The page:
Revised School Budget Passes With 73% of the Vote
by Judy Silberstein
JUNE 19, VOTE RESULTS
(June 19, 2007) Mamaroneck School district voters turned out in large numbers and overwhelmingly approved the revised school budget on Tuesday, June 19 by a margin of almost 3 to 1. A majority of voters in each of the four elementary school districts supported the budget, a complete reversal from May 15 when the original budget was defeated in each district. (See: Mamaroneck School Budget Defeated by 61% of Vote.) There were almost two thousand more ballots cast for the second vote, and turnout was considerably higher than for any vote in the past eight years. (See: 1999-2007 Vote Results.)
The revised 2007-2008 budget totaled $110,415,652. That was 6.30% larger than last year's budget but $1.57 million less than the budget defeated on May 15. Taxes will increase by 4.79% as compared to 6.45% for the original budget. To lower the total, the School Board removed a controversial administrative restructuring plan that would have added 5 content directors and made cuts deemed unlikely to impact classroom function.
Had the revised budget been defeated, the district would have been required to adopt a contingency budget by July 1. That would have forced an additional $2.6 million in cuts and would probably have entailed an increase in class size and reduction in teacher positions.
Big Turnout & No Organized Opposition
"This was the highest turnout since 1993 when 4917 voters turned out and there was an active taxpayers group that organized against the budget," said schools spokesperson Joan Rosen.
*Counts in original articles may be unofficial tallies and may differ by a few votes from those here.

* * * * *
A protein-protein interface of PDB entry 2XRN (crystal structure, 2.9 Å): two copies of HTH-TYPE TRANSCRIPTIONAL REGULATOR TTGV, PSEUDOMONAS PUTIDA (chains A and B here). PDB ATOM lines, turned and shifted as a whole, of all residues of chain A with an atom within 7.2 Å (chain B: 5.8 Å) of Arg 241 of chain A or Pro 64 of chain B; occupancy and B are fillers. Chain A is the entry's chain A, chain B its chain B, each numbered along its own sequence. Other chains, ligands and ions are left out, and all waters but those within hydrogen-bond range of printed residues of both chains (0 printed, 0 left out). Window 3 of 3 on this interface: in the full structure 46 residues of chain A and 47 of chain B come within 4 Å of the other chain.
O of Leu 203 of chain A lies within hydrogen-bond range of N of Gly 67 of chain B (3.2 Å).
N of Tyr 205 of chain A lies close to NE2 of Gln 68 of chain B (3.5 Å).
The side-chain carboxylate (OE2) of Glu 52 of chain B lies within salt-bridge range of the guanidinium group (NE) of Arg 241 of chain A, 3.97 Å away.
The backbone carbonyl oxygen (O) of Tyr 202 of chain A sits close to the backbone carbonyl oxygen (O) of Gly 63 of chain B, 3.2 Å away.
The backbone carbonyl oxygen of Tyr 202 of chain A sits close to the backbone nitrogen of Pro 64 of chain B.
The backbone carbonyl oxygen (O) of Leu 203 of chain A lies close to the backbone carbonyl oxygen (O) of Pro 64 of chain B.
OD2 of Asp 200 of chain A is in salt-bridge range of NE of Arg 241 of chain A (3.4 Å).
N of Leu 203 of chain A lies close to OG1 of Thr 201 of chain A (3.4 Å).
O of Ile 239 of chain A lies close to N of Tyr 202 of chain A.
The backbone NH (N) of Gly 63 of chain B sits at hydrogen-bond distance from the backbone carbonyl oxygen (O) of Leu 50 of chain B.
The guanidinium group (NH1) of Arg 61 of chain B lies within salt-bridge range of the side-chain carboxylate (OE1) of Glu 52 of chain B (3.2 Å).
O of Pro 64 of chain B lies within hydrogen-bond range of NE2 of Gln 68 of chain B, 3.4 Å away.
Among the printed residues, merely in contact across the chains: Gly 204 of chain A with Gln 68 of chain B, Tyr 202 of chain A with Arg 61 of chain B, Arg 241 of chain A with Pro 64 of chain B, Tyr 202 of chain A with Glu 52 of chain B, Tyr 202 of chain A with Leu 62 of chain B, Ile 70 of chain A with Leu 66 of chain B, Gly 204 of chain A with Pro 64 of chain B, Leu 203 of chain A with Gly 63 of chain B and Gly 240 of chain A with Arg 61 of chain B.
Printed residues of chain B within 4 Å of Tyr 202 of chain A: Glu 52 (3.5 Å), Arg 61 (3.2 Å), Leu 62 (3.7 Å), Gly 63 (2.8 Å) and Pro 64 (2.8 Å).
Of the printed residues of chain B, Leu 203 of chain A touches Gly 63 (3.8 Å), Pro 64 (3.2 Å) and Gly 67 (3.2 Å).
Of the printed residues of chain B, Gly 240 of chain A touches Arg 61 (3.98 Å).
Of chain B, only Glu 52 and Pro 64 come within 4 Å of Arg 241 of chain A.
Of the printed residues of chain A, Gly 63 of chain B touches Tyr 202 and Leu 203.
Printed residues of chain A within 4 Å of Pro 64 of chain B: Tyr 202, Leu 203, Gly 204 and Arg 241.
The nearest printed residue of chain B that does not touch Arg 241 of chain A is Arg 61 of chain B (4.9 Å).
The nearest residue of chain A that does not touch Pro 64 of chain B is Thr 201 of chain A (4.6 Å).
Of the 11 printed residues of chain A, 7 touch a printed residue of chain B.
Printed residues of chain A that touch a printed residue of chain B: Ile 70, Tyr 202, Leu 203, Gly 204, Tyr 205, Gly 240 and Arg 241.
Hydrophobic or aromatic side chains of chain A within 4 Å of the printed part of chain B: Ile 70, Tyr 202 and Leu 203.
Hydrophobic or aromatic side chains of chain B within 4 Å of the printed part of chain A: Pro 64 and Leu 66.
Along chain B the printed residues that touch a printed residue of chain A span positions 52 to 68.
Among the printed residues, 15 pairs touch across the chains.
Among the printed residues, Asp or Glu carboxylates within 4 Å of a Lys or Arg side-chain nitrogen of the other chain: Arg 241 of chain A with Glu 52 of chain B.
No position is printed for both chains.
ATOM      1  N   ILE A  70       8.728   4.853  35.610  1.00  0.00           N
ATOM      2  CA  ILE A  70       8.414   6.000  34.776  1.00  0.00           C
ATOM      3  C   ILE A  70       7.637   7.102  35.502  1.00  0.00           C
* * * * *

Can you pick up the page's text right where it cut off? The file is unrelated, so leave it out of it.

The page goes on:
Voter turnout was boosted, undoubtedly, by a collaborative effort between the Parent Teacher Associations (PTAs), the Mamaroneck Teachers' Association (MTA) and an ad hoc community group, Education First. The MTA had taken no official position on the first budget but had opposed the administrative restructuring plan. (See:Administrative Plan Draws Parent Support, Teacher Opposition.)
In addition to meetings at each school, budget supporters used flyers, emails, buttons, posters and get-out-the-vote telephone calls to muster their ranks. Joining the effort on the day of the vote was a group of high school students who posted themselves at the train stations to remind commuters to vote and urge them to support the budget.
The energetic campaign by budget supporters was met, this time, by almost total silence from any opponents. There was no organized opposition to be seen and no repeat of the anonymous, last-minute anti-budget flier that probably contributed to the toppling of the first budget.
The lack of dissent, however, was not completely reassuring to the PTAs. "Save your [Vote "Yes"] buttons for next year," recommended parent activist Lori Brandon.